Posted: Tue 14th Jun 2022

Call for action after North Wales passengers forced to squeeze onto packed train

News and Info from Deeside, Flintshire, North Wales
This article is old - Published: Tuesday, Jun 14th, 2022

A call for action has been made after passengers travelling from north to south Wales were forced to squeeze onto a packed train at the weekend. ‌​‌‌‌​‌‌‍‌​‌‌‌​‌​‍‌​‌‌‌​‌​

Transport for Wales (TfW), the not-for-profit company owned by the Welsh Government, has strongly been criticised over the running of services. ‌​‌‌‌​‌‌‍‌​‌‌‌​‌​‍‌​‌‌‌​‌​

It came after football fans travelling to Cardiff to watch Wales take on Belgium on Saturday shared photos of the cramped conditions on social media. ‌​‌‌‌​‌‌‍‌​‌‌‌​‌​‍‌​‌‌‌​‌​

Despite the big event, just two carriages were put on for the service between Holyhead and the Welsh capital. ‌​‌‌‌​‌‌‍‌​‌‌‌​‌​‍‌​‌‌‌​‌​

The train was already reported to be packed by the time it reached Bangor at 11.10am. ‌​‌‌‌​‌‌‍‌​‌‌‌​‌​‍‌​‌‌‌​‌​


And the situation got worse after passengers were forced to get off at Wrexham to wait for another train when their service was unexpectedly terminated. ‌​‌‌‌​‌‌‍‌​‌‌‌​‌​‍‌​‌‌‌​‌​

The issue was raised in the Senedd today by Aberconwy MS Janet Finch-Saunders, who described the state of services as “shocking”. ‌​‌‌‌​‌‌‍‌​‌‌‌​‌​‍‌​‌‌‌​‌​

The Conservative MS also shared her own experience of problems with TfW trains. ‌​‌‌‌​‌‌‍‌​‌‌‌​‌​‍‌​‌‌‌​‌​

She said: “Only last Monday, coming down here, I had a terrible journey. I was told the reason was that the mark five train that was scheduled to operate on this journey on June 6 developed a serious fault with its brakes and was unable to be used for this service. ‌​‌‌‌​‌‌‍‌​‌‌‌​‌​‍‌​‌‌‌​‌​

“I was unwell last week, and it took me five and a quarter hours, door to door, and there wasn’t a trolley on there ‌​‌‌‌​‌‌‍‌​‌‌‌​‌​‍‌​‌‌‌​‌​

“I begged for a bottle of water because I’d been quite unwell. Again, that’s not satisfactory on a four- or five-hour journey. ‌​‌‌‌​‌‌‍‌​‌‌‌​‌​‍‌​‌‌‌​‌​

“But more importantly, last Saturday morning, passengers in Wales saw further chaos on Transport for Wales trains. ‌​‌‌‌​‌‌‍‌​‌‌‌​‌​‍‌​‌‌‌​‌​


“A train running from Holyhead to Cardiff had only two carriages and was already full by 11.10 a.m. at Bangor. ‌​‌‌‌​‌‌‍‌​‌‌‌​‌​‍‌​‌‌‌​‌​

“It was all kicking off on Twitter, and I do believe I saw the deputy minister get involved. ‌​‌‌‌​‌‌‍‌​‌‌‌​‌​‍‌​‌‌‌​‌​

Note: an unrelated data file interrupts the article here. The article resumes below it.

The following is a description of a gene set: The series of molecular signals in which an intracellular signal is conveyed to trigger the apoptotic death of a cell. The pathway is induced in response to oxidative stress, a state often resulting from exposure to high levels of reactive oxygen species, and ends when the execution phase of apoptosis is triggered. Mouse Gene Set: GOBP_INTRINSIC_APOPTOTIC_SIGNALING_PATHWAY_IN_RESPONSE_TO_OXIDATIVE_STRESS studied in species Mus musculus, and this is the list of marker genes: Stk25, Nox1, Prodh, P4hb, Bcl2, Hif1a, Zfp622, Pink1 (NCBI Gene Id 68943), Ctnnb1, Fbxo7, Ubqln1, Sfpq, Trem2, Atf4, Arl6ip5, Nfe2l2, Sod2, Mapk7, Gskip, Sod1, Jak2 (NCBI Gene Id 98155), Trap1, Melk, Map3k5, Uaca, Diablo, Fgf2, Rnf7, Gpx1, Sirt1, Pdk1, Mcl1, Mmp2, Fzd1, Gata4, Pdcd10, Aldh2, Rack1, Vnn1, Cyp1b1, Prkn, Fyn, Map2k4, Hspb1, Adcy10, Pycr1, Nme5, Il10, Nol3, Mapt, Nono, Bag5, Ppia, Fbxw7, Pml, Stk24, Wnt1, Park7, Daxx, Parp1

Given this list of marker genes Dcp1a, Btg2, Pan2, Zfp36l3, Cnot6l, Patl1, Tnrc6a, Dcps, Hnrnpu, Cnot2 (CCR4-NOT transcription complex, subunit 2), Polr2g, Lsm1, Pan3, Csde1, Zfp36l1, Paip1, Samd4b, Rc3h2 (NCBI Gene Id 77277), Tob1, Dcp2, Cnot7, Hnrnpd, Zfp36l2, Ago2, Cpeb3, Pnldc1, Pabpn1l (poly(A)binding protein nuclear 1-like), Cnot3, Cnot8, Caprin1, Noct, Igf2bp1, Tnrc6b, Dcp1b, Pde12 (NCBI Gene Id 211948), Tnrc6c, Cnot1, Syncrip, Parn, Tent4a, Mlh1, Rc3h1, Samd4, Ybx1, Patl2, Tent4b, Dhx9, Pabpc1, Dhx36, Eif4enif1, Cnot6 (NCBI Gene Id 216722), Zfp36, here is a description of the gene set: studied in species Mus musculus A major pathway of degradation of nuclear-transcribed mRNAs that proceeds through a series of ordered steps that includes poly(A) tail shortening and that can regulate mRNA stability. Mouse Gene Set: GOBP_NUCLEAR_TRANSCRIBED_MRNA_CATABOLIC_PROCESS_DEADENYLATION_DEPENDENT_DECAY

“There were questions raised with TfW, and TfW came back and stated, and I quote: ‘There are no upper limits on the number of customers permitted to travel on board a train, unlike other modes of transport, such as bus and aircraft.’ ‌​‌‌‌​‌‌‍‌​‌‌‌​‌​‍‌​‌‌‌​‌​

“When is the rail service going to improve and would the deputy minister, instead of tweeting, come in here and make a statement?” ‌​‌‌‌​‌‌‍‌​‌‌‌​‌​‍‌​‌‌‌​‌​

Lee Waters, deputy minister for transport, was criticised on Twitter at the weekend after entering into a debate on the running of train services with BBC presenter Huw Edwards. ‌​‌‌‌​‌‌‍‌​‌‌‌​‌​‍‌​‌‌‌​‌​

Quoting a tweet showing the scenes on the rammed train from north Wales, Mr Edwards said: “As a regular rail user in Wales this terrible image does not surprise me. ‌​‌‌‌​‌‌‍‌​‌‌‌​‌​‍‌​‌‌‌​‌​

“The staff at @tfwrail are great but they’re dealing with thoroughly inadequate provision. Feel very sorry for these passengers.” ‌​‌‌‌​‌‌‍‌​‌‌‌​‌​‍‌​‌‌‌​‌​


Mr Waters replied asking why no reference had also been made to packed carriages on the London Underground. ‌​‌‌‌​‌‌‍‌​‌‌‌​‌​‍‌​‌‌‌​‌​

He said: “Been scrolling through the feed and I’ve yet to come across pics of crowding on the underground and other busy trains?” ‌​‌‌‌​‌‌‍‌​‌‌‌​‌​‍‌​‌‌‌​‌​

Mr Edwards responded: “Ah. Lee wants to compare the vast public transport network in a city of 9m people to the creaking structure of Welsh rail. Surely that would not be ‘fair and balanced’?” ‌​‌‌‌​‌‌‍‌​‌‌‌​‌​‍‌​‌‌‌​‌​

Others accused Mr Waters of engaging in “whataboutery”. ‌​‌‌‌​‌‌‍‌​‌‌‌​‌​‍‌​‌‌‌​‌​

Replying to the comments by Ms Finch-Saunders, Minister for North Wales Lesley Griffiths said: “It was certainly very disappointing to see the overcrowding on Transport for Wales services in north Wales over the weekend. ‌​‌‌‌​‌‌‍‌​‌‌‌​‌​‍‌​‌‌‌​‌​

“I know the deputy minister has certainly told Transport for Wales to make every effort to focus resource to the busier services. ‌​‌‌‌​‌‌‍‌​‌‌‌​‌​‍‌​‌‌‌​‌​

“Of course, there was an international football match on Saturday, so far more people I’m sure were travelling down from North Wales. ‌​‌‌‌​‌‌‍‌​‌‌‌​‌​‍‌​‌‌‌​‌​

“I too saw people getting very frustrated on social media and I absolutely understand that frustration. ‌​‌‌‌​‌‌‍‌​‌‌‌​‌​‍‌​‌‌‌​‌​

“It wasn’t good enough, and, as I say, we do understand passengers’ frustrations.” ‌​‌‌‌​‌‌‍‌​‌‌‌​‌​‍‌​‌‌‌​‌​

She continued: “You’ll be aware of the incident that happened at Craven Arms recently, where a Transport for Wales train hit a stolen mini digger that had been abandoned on the line, so that took some carriages out. ‌​‌‌‌​‌‌‍‌​‌‌‌​‌​‍‌​‌‌‌​‌​

“You mentioned why a train wasn’t used last week, and, of course, if there is a serious fault, we would not want it to be used. ‌​‌‌‌​‌‌‍‌​‌‌‌​‌​‍‌​‌‌‌​‌​

“You will be aware that we have got new trains coming in later this year. They are currently being tested.” ‌​‌‌‌​‌‌‍‌​‌‌‌​‌​‍‌​‌‌‌​‌​

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